Forum for Science, Industry and Business

Sponsored by:     3M 
Search our Site:

 

UCLA scientists map all mammalian gene interactions

10.08.2010
Findings offer valuable information for research, targeted drug treatments

In one of the first efforts of its kind, UCLA researchers have taken mammalian genome maps, including human maps, one step further by showing not just the order in which genes fall in the genome but which genes actually interact.

The findings, published in the August issue of the journal Genome Research, will help researchers better understand which genes work together and shed light on how they collaborate to help cells thrive or die.

Mammals, including humans, have roughly 20,000 different genes. Genes hold instructions to create proteins that determine not only physical characteristics, like outward appearance, but all bodily processes, from moving blood through the veins to stimulating the immune system to attack a cold virus. They can also be pivotal in the development of diseases like cancer.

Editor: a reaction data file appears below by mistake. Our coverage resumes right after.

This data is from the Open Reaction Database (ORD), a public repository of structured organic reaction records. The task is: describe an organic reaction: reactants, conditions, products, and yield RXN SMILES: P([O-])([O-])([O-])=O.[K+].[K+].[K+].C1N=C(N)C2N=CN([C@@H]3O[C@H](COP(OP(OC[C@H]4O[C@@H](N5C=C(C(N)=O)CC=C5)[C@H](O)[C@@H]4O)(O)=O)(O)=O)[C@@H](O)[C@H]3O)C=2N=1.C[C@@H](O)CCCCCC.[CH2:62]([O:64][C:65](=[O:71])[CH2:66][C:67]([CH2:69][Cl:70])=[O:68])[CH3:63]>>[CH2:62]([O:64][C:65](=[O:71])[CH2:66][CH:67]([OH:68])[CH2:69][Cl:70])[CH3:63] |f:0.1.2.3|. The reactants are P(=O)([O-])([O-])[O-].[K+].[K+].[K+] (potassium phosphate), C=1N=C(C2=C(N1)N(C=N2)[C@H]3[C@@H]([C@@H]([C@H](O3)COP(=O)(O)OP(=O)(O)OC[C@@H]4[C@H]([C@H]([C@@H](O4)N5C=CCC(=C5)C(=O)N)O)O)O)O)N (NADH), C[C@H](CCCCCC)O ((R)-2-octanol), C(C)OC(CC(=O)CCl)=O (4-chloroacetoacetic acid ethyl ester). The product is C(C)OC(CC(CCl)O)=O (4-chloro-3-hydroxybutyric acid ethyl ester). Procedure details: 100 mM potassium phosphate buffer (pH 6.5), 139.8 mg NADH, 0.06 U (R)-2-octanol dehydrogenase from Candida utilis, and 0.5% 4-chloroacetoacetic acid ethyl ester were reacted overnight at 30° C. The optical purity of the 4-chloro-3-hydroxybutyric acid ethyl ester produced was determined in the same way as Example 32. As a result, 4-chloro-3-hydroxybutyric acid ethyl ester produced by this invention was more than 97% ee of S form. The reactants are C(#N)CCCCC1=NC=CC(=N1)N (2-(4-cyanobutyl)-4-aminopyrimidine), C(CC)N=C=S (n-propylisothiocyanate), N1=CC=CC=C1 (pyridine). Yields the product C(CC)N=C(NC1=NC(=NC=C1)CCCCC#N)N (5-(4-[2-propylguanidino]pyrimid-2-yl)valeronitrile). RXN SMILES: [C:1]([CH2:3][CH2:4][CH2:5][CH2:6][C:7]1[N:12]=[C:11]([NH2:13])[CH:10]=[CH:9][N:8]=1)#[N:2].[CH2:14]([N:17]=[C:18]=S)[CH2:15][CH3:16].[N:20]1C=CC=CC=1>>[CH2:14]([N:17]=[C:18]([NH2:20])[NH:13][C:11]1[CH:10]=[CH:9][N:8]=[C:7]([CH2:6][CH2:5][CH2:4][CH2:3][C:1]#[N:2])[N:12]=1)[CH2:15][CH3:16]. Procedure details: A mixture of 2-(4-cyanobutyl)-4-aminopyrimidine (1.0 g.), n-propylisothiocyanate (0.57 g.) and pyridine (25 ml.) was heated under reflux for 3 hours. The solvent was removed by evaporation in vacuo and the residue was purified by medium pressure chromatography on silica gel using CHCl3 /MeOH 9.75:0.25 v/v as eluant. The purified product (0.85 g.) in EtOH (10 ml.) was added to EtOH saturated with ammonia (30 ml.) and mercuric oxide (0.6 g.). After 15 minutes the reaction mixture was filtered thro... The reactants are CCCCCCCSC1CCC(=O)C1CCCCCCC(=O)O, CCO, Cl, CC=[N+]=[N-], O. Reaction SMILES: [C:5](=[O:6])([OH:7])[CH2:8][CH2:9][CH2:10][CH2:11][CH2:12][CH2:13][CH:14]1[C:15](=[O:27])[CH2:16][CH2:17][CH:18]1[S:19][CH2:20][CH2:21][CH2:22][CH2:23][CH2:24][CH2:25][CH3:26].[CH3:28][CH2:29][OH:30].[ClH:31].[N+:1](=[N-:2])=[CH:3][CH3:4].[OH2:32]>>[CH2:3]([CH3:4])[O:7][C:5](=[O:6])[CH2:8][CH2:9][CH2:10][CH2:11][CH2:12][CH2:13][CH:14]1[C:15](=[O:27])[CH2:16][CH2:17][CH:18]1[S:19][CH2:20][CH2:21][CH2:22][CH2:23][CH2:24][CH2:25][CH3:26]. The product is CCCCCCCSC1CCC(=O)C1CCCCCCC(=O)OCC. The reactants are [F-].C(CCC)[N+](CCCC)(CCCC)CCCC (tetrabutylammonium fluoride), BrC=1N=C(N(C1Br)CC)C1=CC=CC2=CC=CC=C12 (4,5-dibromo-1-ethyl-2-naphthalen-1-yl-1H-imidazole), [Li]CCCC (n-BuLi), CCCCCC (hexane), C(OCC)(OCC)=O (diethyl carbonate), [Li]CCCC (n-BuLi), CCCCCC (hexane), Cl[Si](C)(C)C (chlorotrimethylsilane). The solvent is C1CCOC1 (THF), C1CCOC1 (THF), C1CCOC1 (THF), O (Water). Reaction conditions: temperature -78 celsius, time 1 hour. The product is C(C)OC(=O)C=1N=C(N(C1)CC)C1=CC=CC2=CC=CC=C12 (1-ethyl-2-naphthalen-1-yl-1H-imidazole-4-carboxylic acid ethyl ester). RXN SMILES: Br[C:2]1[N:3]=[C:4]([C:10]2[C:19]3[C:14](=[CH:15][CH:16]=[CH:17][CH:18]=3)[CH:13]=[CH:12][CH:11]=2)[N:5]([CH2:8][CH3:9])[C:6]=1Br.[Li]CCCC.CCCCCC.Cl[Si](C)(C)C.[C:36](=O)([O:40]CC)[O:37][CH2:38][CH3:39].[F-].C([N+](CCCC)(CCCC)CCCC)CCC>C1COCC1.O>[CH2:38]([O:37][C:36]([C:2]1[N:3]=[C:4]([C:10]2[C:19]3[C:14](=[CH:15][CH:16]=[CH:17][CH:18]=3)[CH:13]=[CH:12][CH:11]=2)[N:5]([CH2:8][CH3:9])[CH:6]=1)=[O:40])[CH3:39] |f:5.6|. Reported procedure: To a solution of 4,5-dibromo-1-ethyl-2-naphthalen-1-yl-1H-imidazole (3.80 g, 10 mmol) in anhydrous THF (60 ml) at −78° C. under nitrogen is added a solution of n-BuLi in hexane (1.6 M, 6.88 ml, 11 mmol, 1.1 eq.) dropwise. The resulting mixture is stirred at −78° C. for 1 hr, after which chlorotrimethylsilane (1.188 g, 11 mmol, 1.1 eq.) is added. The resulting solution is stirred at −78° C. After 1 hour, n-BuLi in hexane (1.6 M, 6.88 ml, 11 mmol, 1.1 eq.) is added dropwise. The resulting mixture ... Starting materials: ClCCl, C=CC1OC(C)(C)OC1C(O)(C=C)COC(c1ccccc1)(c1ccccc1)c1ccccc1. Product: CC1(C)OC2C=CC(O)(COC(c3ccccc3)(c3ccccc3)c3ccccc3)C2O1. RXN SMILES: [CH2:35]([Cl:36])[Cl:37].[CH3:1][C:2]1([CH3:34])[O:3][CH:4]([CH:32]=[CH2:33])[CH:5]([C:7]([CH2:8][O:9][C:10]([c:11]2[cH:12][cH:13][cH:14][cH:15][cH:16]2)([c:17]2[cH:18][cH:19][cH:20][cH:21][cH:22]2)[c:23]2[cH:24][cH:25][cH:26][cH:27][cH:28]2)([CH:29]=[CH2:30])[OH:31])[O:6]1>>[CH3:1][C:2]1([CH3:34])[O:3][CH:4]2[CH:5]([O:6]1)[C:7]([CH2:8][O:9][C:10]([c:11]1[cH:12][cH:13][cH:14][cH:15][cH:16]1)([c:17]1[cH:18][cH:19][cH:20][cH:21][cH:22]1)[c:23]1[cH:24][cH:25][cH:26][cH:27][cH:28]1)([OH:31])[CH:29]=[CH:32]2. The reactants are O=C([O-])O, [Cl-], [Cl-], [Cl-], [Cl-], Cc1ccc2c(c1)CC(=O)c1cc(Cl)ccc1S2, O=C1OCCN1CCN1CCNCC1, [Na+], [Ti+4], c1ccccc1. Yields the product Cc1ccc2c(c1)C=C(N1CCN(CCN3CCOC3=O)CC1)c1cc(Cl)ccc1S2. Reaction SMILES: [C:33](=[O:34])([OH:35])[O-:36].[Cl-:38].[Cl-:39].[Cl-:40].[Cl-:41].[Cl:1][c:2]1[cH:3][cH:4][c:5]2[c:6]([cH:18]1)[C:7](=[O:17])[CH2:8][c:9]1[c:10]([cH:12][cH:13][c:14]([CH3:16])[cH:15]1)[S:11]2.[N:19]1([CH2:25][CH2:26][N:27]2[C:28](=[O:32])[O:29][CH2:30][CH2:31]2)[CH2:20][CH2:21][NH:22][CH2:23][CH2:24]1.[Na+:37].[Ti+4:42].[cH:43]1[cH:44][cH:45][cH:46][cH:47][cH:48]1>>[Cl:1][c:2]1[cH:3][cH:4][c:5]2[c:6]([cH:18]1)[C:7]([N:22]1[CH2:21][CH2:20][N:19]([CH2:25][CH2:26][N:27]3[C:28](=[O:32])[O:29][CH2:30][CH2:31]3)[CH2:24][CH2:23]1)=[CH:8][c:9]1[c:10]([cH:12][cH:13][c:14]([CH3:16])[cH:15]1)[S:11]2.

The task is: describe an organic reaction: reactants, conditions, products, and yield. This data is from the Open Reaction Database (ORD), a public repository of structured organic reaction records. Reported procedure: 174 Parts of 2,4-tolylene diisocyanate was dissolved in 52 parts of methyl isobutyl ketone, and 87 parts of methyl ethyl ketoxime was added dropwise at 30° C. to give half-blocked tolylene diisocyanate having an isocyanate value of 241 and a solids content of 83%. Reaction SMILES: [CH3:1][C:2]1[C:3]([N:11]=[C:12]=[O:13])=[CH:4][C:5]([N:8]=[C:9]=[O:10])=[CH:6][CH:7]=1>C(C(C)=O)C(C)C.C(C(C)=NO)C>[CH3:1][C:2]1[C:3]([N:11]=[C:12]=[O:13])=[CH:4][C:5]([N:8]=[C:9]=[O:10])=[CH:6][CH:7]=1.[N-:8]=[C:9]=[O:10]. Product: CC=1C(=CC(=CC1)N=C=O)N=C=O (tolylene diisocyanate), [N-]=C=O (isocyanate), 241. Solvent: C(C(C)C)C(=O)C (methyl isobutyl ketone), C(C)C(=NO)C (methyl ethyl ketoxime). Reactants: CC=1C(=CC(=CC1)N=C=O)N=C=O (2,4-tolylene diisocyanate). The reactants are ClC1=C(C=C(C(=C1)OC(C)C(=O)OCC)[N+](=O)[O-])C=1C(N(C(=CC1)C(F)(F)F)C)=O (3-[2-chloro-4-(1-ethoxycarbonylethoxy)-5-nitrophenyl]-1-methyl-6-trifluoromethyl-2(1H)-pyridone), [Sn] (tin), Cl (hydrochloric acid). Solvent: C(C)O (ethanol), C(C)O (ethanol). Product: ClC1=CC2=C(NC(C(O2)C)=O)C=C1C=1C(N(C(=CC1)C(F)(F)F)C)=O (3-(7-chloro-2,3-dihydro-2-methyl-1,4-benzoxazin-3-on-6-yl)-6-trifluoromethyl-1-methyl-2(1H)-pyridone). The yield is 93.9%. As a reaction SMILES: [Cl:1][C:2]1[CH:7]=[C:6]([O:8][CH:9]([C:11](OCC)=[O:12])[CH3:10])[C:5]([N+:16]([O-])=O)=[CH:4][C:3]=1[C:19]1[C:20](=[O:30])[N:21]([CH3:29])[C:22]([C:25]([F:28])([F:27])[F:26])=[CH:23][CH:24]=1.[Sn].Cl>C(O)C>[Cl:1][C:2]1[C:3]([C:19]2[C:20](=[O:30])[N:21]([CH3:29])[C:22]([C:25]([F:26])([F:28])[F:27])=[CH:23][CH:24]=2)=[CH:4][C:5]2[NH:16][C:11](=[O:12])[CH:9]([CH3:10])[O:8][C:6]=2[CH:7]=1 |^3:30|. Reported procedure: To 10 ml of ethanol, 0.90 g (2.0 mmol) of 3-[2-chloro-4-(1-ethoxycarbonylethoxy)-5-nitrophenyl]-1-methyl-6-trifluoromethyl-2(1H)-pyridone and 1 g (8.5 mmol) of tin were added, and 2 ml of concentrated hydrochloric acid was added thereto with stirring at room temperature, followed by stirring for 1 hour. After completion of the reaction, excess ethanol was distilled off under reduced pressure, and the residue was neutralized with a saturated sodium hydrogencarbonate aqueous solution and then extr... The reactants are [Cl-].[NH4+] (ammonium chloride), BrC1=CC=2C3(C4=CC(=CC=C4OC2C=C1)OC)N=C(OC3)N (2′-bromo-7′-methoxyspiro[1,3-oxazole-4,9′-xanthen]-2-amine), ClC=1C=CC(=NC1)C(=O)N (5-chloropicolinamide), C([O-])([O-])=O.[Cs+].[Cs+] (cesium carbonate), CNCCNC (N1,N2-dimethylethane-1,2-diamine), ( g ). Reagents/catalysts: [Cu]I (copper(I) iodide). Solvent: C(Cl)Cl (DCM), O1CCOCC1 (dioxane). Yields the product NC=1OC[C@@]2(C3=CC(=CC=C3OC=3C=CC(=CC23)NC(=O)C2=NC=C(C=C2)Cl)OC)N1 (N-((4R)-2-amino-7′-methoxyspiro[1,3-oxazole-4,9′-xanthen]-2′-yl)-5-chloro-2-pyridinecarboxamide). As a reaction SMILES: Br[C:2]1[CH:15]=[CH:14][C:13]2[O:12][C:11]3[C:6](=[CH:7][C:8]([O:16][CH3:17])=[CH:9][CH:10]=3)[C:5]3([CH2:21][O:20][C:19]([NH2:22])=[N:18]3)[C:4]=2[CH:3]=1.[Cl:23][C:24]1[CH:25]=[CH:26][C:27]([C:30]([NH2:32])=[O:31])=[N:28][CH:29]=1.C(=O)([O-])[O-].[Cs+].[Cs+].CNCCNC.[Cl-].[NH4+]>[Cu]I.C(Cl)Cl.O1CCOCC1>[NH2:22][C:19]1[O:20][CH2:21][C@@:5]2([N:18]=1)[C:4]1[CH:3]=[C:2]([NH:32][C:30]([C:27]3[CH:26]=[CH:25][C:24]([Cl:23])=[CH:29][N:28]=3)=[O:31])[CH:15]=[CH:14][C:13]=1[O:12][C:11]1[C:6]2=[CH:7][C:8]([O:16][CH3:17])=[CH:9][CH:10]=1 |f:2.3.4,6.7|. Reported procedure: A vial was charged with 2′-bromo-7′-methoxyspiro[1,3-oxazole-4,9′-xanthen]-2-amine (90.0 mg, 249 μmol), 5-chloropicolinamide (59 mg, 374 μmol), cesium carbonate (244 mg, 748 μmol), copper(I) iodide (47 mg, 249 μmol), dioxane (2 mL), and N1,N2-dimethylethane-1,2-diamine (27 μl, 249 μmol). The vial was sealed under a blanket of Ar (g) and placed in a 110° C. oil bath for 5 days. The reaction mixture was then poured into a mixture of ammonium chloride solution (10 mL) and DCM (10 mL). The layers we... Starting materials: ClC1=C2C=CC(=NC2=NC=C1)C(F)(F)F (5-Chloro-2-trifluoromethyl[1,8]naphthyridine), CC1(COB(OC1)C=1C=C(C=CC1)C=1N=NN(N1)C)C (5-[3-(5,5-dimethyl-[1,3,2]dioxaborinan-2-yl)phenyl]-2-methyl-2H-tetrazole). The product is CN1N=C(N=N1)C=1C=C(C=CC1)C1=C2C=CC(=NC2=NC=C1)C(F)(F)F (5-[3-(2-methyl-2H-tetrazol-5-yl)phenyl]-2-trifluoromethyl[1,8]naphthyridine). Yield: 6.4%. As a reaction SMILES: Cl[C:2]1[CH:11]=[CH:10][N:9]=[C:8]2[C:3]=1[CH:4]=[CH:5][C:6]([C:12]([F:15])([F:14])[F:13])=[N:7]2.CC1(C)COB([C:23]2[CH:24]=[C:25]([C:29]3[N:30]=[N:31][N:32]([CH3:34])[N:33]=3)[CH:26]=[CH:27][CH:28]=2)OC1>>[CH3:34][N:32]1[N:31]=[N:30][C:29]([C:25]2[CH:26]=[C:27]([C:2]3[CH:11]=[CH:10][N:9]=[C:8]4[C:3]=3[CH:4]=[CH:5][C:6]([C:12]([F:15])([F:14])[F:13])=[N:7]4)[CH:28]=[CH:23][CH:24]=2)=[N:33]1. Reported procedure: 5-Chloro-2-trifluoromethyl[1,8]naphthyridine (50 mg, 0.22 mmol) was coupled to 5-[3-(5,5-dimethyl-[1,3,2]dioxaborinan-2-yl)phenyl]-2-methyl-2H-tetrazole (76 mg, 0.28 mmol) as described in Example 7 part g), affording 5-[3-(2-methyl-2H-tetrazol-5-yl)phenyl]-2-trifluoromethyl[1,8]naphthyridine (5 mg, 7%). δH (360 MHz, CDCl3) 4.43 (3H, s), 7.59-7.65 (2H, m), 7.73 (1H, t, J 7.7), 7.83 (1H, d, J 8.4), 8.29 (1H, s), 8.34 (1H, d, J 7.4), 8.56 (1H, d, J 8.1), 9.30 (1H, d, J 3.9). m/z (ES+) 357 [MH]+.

Each mammalian cell contains the full complement of genes, although depending on the activity of the cell, not all the genes are active. The genes engage not only in one-on-one interactions but also create wide networks involving dozens of genes. Little had previously been known about which genes work together most often in mammals and the networks they form.

For this study, the UCLA scientists used human radiation hybrid genome maps developed several years ago for the worldwide Human Genome Project, as well as several other mammalian radiation hybrid maps, for dogs, cats and mice.

They found substantial overlap and commonalities between gene interactions and networks across all four species, thus creating the first complete and comprehensive genetic interaction maps for mammalian cells.